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4 Things you should know about the reggae piano!

 

 

It’s very rare these days at a reggae concert, to see an acoustic piano been used as a reggae piano.  Bands don’t use a piano for reggae anymore, in fact the only place you may find a reggae piano being used extensively is in the recording studio and even that is becoming a rare sight.   

  Reggae Piano

  

So what happened to the reggae piano? Well acoustic pianos just slowly fade out of reggae. Technology moved on and they were not as flexible as some of the more popular keyboard Workstations, being used to give the reggae piano sound. 

  

  

The reggae piano sound however, still has its place in modern reggae music.  If you doubt me on this, ask yourself why is it fans of reggae music all over, keep going back to the classics?  It’s the sound of real instruments being played live!  I am not a purist but, that my friend is hard to achieve on a computer. 

  

  

1. Types of Pianos Used  

   

   

On stage and in some studios the reggae piano sound was achieved by using an upright piano.  Some studios like Channel One in Jamaica used a baby grand as their reggae piano.  You probably wouldn’t find a grand piano being used for reggae except in very big studios if at all.  

  

  

2. What Make?  

   

  

Any decent make of piano can be used as a reggae piano.  So brands like Bechstein, Bosendorfer, Steinway, Bluthner, Steingraeber, Yamaha and others can and was used as reggae pianos.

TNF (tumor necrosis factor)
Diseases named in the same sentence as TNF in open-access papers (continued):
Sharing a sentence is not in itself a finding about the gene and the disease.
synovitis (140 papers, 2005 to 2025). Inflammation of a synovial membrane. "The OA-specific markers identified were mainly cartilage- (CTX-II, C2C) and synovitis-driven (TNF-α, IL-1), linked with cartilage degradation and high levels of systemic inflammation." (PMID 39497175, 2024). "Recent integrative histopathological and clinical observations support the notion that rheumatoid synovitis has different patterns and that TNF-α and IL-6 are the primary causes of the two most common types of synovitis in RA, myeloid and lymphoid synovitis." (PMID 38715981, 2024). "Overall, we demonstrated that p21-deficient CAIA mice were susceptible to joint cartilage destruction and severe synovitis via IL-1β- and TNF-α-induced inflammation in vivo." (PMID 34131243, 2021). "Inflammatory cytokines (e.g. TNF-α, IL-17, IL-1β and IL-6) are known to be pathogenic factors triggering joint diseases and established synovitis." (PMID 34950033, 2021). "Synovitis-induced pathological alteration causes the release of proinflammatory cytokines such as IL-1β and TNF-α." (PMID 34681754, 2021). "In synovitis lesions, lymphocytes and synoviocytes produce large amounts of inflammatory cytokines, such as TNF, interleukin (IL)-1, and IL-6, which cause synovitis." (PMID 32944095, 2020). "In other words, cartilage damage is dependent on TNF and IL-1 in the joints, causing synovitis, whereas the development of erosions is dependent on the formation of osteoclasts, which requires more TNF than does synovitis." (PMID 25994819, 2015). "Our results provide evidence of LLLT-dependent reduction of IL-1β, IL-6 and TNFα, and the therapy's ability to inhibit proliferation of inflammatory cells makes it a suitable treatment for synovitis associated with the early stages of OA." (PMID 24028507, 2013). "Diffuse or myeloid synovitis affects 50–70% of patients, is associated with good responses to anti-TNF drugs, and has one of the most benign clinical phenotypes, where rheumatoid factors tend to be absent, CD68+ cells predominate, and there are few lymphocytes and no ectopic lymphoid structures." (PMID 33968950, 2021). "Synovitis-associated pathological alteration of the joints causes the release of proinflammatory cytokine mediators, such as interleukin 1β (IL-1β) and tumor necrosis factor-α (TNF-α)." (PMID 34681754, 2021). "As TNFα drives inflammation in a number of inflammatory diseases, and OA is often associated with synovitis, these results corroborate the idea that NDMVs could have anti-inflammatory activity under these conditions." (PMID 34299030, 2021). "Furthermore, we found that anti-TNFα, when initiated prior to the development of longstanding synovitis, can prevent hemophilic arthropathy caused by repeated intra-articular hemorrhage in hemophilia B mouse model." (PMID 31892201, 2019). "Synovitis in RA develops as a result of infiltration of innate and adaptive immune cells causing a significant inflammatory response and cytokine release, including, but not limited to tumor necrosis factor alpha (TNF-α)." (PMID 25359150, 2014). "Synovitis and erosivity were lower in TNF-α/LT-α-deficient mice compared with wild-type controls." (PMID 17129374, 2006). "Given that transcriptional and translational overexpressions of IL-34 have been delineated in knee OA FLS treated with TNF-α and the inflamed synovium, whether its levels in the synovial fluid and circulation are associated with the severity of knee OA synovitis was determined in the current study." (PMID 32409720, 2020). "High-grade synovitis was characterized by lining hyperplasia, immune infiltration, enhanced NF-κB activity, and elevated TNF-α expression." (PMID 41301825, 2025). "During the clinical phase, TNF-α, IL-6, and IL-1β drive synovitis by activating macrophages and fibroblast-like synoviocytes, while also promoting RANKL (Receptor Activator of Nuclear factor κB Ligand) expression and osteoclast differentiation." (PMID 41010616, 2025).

3. When was it used?  

    

   

The piano was used for reggae from in the 60s all the way up until the 90s when they started to conspicuously fade out. Some studios still use the reggae piano to get a traditional reggae feel. 

  

  

If you listen to the music of the Skatalites, Wailers, Toots and the Maytals and the other bands and studio recordings from that era, you are more than likely to hear an acoustic reggae piano being used. 

  

  

4. How was it used?  

   

   

The reggae piano was first used as part of the rhythm section along with the reggae guitar to fatten the sound and give a doubling effect. A technique call the “Bang” (The style of playing most commonly associated with the reggae piano) was used and is still being used today.   

  

  

The reggae piano can be used to add fills.  This is normally done by using the left hand to do the bang while the right hand adds the fills.  Sometimes the reggae piano is just used to add fills while the guitar keeps the rhythm going. 

  

  

It was also used as a solo instrument extensively by Jackie Mittoo and others.  It is still used today by Monty Alexander, though he mostly plays jazz. 

  

  

5. Top players  

  

  

If you are an ardent student of the reggae piano then you need to study the works of Jackie Mittoo.  His works as a reggae piano player includes solo albums and works he did for the Skatalites and others.  

  

  

Others include Earl Lindo from the Wailers, Ibo Cooper from Third World and Monty Alexander.  And that it! Leave a comment below to let us know what you think.  For more on reggae piano and reggae keyboard 

  

Eustace send this to me:

 

Reggae keyboard players 

Eustace from Buffalo, NY 

 

You need to add the following names to the list of great reggae keyboard, organ or piano players:

a. Glen Adams- one of the greatest innovators
b. Winston Wright- probably the greatest except for Jackie Mitto
c. Neville Hinds
d. Tyrone Downie known as Organ D.
e. Lloyd Chalmers

Anyone wanting to study how to play reggae keyboard should give a listen to their work. 

Posted at 11:22:am 09/16/12  

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